If bar depends on foo (foo can be function or macro), and some tests for foo fail, then it's mostly pointless to run the tests for bar.
"That file is loaded _after_ the things it depends on, right?"
Yeah well, you gotta load code before you can run the tests for it :)
My understanding of aw's point was this: if you load your code bottom-up, then you can test things incrementally as you define them, and isolate breakage faster. Defining the tests after their code is irrelevant to the argument because it's hard to imagine an alternative.
If you put your tests in a separate file and run them after all the code has been loaded, you can still order them bottom-up. So to answer my own question, no, keeping the tests in a separate file doesn't weaken aw's argument :)
There is a small difference: if you've loaded only the code up to the point of the definition which is being tested when you run the test (either by writing tests in the same source code file as the definitions, or by using some clever test infrastructure), then you prove that your definitions aren't using anything defined later.
Of course you can probably tell whether code is in prerequisite order just by looking at it, so this may not add much value.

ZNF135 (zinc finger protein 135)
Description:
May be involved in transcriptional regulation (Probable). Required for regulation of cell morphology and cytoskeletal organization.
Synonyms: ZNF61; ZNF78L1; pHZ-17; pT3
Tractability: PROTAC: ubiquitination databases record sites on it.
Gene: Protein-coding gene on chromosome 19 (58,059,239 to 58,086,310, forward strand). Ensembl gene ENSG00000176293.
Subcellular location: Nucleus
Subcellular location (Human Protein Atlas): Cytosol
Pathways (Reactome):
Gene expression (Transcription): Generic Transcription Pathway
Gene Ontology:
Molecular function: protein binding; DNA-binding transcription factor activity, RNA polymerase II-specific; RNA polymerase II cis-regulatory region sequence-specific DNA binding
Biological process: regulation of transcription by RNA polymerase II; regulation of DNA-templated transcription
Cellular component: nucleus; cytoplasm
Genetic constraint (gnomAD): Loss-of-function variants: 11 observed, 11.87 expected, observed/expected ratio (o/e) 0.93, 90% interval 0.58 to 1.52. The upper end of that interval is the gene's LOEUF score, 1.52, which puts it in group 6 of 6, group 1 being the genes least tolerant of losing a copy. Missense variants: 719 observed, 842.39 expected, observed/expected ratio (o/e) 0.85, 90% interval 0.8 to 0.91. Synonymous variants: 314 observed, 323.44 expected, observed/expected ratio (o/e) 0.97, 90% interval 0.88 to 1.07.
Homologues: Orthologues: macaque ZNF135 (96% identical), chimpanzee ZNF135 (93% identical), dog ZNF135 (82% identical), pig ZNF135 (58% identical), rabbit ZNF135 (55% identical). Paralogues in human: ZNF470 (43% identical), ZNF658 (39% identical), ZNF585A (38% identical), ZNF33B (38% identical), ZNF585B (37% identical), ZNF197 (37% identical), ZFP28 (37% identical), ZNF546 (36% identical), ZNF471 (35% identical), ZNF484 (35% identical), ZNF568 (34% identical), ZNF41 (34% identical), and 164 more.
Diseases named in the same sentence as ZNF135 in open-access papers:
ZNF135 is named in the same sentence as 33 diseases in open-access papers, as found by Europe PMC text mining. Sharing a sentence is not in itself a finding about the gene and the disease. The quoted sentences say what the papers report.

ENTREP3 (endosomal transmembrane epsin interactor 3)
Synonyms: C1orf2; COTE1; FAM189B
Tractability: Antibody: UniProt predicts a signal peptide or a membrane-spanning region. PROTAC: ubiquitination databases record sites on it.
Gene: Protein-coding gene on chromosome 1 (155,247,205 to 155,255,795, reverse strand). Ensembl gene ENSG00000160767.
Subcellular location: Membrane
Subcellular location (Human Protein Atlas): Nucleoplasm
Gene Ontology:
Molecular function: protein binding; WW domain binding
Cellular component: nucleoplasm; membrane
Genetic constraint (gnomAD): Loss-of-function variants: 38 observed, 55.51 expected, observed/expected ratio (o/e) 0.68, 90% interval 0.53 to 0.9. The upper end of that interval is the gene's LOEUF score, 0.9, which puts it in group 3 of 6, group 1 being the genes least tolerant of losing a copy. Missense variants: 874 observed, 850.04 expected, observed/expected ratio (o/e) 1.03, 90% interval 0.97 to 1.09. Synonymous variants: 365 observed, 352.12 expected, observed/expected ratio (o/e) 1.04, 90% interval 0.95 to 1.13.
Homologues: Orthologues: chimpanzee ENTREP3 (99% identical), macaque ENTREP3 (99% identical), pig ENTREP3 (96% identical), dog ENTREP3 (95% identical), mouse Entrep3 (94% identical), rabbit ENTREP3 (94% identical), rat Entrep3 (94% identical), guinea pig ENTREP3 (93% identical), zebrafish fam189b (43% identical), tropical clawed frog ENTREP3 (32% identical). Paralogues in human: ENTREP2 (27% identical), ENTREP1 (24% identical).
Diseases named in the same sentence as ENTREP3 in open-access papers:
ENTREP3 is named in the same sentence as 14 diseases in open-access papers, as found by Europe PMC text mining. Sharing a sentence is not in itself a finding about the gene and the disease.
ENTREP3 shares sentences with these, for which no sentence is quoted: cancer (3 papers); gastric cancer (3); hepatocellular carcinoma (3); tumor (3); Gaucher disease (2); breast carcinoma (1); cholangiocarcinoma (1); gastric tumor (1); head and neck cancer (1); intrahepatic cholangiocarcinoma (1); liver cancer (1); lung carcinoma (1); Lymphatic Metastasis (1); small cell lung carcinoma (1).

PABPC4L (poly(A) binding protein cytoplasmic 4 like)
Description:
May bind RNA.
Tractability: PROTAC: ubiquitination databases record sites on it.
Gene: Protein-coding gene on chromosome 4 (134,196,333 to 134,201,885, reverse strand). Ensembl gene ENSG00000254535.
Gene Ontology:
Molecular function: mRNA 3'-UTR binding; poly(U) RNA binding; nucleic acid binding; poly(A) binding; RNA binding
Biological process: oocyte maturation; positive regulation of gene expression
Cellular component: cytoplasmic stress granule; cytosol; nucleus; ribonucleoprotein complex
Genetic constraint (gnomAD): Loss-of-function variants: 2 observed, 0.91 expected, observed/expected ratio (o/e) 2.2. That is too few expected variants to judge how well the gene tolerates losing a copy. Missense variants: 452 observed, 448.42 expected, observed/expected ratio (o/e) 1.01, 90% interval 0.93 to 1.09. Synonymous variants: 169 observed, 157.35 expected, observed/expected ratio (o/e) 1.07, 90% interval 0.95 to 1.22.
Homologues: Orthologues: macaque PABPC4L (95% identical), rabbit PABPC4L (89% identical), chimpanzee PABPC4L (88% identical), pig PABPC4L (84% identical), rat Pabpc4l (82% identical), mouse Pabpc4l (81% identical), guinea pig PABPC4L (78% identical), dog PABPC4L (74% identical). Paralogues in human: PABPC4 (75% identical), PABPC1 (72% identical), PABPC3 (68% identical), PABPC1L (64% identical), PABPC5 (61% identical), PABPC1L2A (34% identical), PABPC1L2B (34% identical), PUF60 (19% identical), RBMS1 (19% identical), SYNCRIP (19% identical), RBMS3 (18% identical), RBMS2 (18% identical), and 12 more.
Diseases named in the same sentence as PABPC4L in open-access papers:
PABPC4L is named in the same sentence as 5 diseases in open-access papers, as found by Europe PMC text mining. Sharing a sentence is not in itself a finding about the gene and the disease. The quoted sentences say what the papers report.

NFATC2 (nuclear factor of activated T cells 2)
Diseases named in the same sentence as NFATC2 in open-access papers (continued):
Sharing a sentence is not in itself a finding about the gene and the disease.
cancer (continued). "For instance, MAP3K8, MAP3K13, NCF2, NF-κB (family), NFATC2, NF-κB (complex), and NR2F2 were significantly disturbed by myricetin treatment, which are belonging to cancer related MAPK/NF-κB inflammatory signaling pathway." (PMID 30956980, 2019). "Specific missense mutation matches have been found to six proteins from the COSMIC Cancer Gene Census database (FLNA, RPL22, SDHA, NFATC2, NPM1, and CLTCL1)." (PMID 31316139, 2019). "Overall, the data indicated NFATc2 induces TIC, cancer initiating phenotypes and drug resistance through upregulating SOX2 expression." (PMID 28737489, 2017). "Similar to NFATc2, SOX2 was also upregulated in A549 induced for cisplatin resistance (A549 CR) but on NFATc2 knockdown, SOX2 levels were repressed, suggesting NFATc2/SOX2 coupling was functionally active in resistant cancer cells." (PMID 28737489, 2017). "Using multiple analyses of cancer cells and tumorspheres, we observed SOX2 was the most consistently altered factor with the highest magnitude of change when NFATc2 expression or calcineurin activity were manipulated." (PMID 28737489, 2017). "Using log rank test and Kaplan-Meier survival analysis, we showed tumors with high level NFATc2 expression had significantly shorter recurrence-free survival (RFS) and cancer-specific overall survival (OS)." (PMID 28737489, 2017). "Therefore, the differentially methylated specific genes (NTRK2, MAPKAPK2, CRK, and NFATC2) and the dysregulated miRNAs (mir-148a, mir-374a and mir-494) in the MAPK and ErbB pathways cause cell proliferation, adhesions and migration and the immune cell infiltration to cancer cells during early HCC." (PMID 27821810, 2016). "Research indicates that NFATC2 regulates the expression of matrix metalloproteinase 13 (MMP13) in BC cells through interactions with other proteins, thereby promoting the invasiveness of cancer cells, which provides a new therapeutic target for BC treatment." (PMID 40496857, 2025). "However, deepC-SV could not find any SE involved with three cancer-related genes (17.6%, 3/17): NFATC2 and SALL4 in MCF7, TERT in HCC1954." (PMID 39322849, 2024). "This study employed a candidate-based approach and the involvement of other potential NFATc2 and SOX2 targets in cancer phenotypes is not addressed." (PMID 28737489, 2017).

Something I've been thinking about, though I haven't implemented anything yet, is that there's code, and then there's things related to that code such as prerequisites, documents, examples, tests, etc. The usual practice is to stick everything into the source code file: i.e., we start off with some require's or import's to list the prerequisites, doc strings inline with the function definition, and, in my case, tests following the definition because I wanted the tests to run immediately after the definition.
But perhaps it would be better to be able to have things in separate files. I could have a file of tests, and the tests for my definition of "foo" would be marked as tests for "foo".
Then, for example, if I happened to want to run my tests in strict dependency order, I could load my code up to and including my definition of foo, and then run my tests for foo.
One reason to favor the dependencies-first approach in Arc is that we have mutability.
If you're only doing single assignment and side effect-free programming, then your code doesn't have a significant order . But insofar as your program is imperative and performing mutations, the order is significant.
A consequence of this is that if you want to be able to take advantage of imperative features, you're making it harder by ordering your code any other way. I say this because even if your code is purely functional right now, when you try to insert some imperative code later, the order is going to start mattering more. And it's going to start seeming tangled and confused if it doesn't build up in the order of execution (at least it does for me).
So dependencies-first programming plays especially well with imperative code. I'm also particularly interested in it at this moment because I'm working on a refined auto-quote mechanism that could be hard to take advantage of if you're not programming this way. ;)